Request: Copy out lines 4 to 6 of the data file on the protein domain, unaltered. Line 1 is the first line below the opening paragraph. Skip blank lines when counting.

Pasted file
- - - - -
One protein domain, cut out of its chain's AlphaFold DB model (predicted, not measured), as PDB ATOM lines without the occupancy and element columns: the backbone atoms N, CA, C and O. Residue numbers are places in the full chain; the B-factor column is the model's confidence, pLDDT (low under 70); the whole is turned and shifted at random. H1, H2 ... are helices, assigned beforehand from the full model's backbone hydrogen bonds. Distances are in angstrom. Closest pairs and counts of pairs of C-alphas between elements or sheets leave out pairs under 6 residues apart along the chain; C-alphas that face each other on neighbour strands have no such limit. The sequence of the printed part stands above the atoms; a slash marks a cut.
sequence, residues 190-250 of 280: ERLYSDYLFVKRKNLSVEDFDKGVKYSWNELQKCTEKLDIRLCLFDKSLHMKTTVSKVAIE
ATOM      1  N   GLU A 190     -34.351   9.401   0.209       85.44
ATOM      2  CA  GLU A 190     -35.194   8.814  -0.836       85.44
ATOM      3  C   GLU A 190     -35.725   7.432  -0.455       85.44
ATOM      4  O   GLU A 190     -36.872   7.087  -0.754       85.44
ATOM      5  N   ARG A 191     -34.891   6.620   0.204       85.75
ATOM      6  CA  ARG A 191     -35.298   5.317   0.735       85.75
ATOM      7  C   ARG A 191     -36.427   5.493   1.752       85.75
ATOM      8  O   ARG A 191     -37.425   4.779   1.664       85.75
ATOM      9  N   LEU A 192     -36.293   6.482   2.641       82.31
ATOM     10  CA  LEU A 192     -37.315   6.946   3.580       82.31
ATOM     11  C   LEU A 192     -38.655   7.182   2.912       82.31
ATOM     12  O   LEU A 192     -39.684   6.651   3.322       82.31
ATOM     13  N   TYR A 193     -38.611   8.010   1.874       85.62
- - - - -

ATOM      3  C   GLU A 190     -35.725   7.432  -0.455       85.44
ATOM      4  O   GLU A 190     -36.872   7.087  -0.754       85.44
ATOM      5  N   ARG A 191     -34.891   6.620   0.204       85.75